What is the VIX index and how can SMSFs use it?
The VIX index has become a buzzword in financial markets. But its usefulness is often misunderstood by investors and taken as a general proxy for risk, which is a mistake. Nader Naeimi, Head of Dynamic Markets, explains the VIX index and how you can use it to assess investments.
The VIX index has become a buzzword in financial markets. But its usefulness is often misunderstood by investors and taken as a general proxy for risk, which is a mistake. In fact, it’s a very specific measure.
VIX is the ticker for the Chicago Board Options Exchange (CBOE) Volatility Index, and indicates the market's expectation of 30-day volatility.
Everyone’s talking about it but self-managed super fund investors should bear in mind all it measures is the implied volatility on S&P 500 options. People assume when the VIX is low, volatility is too low and when it rises, people think volatility will worsen.
But that’s not the case all the time, so the starting point is an understanding of what the VIX measures and how to use it in combination with other indicators.
It’s a short-term indicator, and because it measures implied volatility in options, it doesn't always equate to realised volatility. Sometimes realised volatility for the S&P 500 is lower than the VIX.
The VIX has to be understood in context. We look at implied volatility but we combine it with other measures. So we look at implied volatility across other indices, not just the VIX, which only refers to the S&P 500.
It’s also important to look at the volatility curve, for instance how the VIX, or near-term volatility, is trading relative to longer-term volatility.
Short-term volatility may be low, but if you look at the curve out to six months, it might be a lot higher.
In this situation, if there is a larger amount of protection, that is if people are buying more puts than calls, it reflects healthy scepticism. I usually say the time to worry about risk is when no one else is – risks are usually high when there is a perception there are no risks.
Indeed, while volatility and risk are important, it’s also critical to look at demand for protection, which is the relative demand for puts versus calls, known as the put/call ratio.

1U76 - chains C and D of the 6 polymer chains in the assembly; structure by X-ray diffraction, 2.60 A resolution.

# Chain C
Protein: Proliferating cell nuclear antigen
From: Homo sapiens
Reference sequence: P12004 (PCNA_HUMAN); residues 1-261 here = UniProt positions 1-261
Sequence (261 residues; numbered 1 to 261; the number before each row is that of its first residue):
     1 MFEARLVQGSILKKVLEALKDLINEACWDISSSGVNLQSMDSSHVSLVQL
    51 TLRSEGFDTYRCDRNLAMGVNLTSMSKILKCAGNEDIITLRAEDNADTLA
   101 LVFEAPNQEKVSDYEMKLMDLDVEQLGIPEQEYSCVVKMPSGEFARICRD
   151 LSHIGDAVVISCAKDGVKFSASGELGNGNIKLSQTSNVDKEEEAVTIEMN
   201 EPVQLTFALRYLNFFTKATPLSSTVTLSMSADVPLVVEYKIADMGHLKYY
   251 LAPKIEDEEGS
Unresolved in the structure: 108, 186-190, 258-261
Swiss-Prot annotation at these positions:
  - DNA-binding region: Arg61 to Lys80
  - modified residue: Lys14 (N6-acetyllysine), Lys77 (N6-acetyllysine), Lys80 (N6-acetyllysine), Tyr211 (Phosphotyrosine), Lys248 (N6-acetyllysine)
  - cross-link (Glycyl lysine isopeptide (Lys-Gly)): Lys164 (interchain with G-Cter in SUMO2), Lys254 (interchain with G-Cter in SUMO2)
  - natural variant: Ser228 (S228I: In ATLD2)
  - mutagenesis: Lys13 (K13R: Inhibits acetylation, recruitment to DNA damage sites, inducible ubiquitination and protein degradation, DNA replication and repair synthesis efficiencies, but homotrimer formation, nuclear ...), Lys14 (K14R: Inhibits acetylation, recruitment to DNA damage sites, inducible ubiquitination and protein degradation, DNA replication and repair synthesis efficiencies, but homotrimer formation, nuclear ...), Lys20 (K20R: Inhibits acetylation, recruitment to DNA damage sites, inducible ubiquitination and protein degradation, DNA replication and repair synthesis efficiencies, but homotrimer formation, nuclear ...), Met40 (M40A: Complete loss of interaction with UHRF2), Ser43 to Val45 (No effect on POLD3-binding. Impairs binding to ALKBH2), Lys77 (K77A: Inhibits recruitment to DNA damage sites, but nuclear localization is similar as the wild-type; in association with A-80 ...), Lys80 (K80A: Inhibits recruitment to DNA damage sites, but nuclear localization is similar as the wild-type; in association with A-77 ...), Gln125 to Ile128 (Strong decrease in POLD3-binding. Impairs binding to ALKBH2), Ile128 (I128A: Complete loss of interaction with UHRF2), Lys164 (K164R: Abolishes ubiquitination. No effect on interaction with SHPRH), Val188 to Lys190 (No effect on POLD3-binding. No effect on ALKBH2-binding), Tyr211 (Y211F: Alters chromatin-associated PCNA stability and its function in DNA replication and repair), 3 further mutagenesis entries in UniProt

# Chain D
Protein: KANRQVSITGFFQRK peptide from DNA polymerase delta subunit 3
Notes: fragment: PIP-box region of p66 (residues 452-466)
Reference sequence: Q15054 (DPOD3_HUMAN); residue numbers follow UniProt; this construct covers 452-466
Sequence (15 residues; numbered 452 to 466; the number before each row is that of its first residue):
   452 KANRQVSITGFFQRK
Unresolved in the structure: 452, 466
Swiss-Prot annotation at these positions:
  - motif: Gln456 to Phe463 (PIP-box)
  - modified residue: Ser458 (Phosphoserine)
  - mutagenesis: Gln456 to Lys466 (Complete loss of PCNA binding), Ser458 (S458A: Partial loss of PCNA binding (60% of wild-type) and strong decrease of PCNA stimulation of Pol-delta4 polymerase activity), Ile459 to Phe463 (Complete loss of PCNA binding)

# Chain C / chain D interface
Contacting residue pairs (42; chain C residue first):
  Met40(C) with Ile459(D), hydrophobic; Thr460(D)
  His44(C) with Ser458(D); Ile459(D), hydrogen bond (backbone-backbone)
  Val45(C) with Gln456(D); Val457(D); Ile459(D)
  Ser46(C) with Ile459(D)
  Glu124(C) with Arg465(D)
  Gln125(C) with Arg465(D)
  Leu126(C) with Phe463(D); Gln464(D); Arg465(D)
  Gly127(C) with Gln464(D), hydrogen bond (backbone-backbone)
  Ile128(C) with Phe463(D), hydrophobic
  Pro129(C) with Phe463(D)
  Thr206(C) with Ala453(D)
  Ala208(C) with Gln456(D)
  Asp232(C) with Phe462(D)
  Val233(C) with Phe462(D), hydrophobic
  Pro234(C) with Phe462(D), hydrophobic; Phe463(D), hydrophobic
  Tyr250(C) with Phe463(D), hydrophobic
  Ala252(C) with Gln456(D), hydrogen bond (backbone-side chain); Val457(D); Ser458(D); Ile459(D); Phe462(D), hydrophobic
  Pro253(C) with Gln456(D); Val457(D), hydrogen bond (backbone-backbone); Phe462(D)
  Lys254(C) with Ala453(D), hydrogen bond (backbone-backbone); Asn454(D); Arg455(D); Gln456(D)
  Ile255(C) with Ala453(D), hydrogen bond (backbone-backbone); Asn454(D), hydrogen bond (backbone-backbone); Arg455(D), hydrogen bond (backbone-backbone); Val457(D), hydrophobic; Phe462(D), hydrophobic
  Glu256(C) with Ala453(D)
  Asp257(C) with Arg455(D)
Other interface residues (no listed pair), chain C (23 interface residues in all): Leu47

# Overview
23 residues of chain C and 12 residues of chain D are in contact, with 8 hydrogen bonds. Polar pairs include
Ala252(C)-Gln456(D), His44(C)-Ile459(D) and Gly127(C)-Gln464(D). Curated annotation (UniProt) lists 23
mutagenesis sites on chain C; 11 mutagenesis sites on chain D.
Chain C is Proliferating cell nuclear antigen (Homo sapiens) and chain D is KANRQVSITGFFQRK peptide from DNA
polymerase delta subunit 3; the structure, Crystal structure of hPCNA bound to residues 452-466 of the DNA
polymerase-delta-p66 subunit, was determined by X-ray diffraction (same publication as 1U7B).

Puts and calls are derivative instruments known as options. A call gives the investor the right but not the obligation to buy the underlying security at the exercise price and a put gives the investor the right but not the obligation to sell the underlying security at the exercise price. You buy a call if you think the market will rise and sell if you think the market will fall, the reversed being true of a put.
When people drop their guard and buy more calls and not enough puts, that's when there are complications in the market. People have forgotten about risks and that's usually when you worry about a correction.
Additionally, when the VIX is very low, it doesn't mean that an equity bull market is on its last leg and there's a risk of a bear market, all it does is suggest that there’s a risk of correction.
The VIX is one measure that indicates the possibility of a correction. But it’s also important to consider other, fundamental measures of value.
It’s important to look at the VIX in the context of market valuations. When markets are extremely expensive and VIX is very low, that's a risk.
But we also need to consider the earnings and economics cycle. If the economic cycle is improving, earnings are recovering and the VIX is low, there may be the possibility of a correction, but the likelihood of a bear market is low.
Central bank policy and interest rates also play a part. Let’s say central banks are raising rates and inflation is very high and the VIX is low. That's a bigger risk than when the VIX is low, valuations are comfortable, the economics cycle is positive and monetary policy is not too restrictive.
For AMP Capital, the VIX is just one indicator within one driver used to valuate markets.
We have five drivers, including valuations, economic cycle, monetary policy, market sentiment and technical drivers. VIX is one indicator within our sentiment driver. It’s essential to look at all five drivers and figure out if they confirm each other.
Above all, it’s important for SMSF trustees to understand risk is two-dimensional.
You can't just worry about downside risk and forget upside risk; risk is symmetrical. People spend too much time worrying about downside risk and forget about upside risk.
Downside risk is the potential for losses, whereas upside risk is the potential for falling short of investment objectives. Risk and return are two sides of the same coin.
Always look at risk and return together and use the right indicators. This allows you to switch off your emotions, which is important in being disciplined and enhancing investor returns.